Of the remaining 10 white supremacist groups, 4 are categorized primarily as “white nationalist,” 3 as “neo-Nazi,” 2 are Ku Klux Klan affiliates, and 1 is labeled as a “racist skinhead” group. Despite the different categorizations, all have expressed racist views.
In 2001, the Southern Poverty Law Center found the following quote on the website of one of those groups, the white nationalist Council of Conservative Citizens: "God is the author of racism. God is the One who divided mankind into different types. ... Mixing the races is rebelliousness against God."
The National Socialist Movement, a neo-Nazi group, supports a specific political platform: “25 Points of American National Socialism.” It includes, among other things, opposition to abortion and euthanasia, “except in cases of rape, incest, race-mixing, or mental retardation”; as well as a demand that “non-Whites shall be prohibited by law from participating financially in or influencing American newspapers.”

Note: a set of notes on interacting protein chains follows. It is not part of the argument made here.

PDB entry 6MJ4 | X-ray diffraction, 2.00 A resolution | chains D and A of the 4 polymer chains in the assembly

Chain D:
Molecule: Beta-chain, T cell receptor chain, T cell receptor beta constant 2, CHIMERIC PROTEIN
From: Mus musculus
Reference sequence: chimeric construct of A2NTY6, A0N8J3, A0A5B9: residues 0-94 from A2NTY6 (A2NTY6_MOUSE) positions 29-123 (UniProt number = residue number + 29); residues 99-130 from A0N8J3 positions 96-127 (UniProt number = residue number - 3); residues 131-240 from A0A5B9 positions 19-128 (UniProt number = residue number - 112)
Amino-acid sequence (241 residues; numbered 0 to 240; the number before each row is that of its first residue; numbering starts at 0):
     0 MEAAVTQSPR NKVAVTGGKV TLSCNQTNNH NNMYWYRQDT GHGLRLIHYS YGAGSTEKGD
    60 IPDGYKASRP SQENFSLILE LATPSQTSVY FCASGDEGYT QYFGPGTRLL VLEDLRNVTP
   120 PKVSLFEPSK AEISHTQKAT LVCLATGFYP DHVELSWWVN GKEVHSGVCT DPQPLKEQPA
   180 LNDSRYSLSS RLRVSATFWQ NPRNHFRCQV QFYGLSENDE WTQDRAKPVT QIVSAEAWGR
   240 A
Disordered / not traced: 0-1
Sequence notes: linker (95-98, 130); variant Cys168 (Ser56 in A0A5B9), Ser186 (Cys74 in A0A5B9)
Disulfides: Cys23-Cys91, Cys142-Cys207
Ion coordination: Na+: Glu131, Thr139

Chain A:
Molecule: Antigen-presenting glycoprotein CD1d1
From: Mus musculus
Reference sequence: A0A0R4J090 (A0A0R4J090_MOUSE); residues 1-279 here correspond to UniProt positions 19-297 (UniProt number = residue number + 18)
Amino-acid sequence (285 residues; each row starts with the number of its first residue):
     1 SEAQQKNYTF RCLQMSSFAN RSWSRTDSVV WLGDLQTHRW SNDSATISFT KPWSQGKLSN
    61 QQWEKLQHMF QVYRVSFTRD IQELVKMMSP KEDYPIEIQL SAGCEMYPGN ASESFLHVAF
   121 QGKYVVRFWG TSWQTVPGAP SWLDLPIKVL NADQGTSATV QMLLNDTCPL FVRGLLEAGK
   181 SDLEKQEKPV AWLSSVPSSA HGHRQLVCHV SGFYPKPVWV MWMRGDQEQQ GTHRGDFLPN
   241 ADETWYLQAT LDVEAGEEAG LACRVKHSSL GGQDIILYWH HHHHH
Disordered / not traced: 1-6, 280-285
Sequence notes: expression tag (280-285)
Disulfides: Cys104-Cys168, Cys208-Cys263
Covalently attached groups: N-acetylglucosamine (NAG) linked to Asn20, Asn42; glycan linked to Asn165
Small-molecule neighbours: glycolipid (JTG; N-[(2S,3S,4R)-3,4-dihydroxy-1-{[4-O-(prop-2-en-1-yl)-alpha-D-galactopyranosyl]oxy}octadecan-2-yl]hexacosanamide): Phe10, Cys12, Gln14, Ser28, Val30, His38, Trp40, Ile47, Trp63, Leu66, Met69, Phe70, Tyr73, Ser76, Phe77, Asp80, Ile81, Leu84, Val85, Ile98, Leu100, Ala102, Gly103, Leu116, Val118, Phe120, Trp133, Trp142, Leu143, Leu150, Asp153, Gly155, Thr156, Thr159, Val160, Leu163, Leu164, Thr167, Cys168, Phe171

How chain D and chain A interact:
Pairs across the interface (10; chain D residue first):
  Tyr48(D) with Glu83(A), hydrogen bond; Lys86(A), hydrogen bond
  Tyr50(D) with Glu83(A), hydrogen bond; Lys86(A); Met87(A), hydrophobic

Whitakeronline, a white nationalist group in South Carolina, expresses fear over the push to diversify the U.S. A statement on its website says, “Diversity is a code-word for the genocide of white people.”
South Carolina is not unique; states with 20 or more active hate groups include California, Texas, Pennsylvania, Ohio, Mississippi, Tennessee, Arkansas, Florida, Georgia, North Carolina, Illinois, Virginia, New York and New Jersey.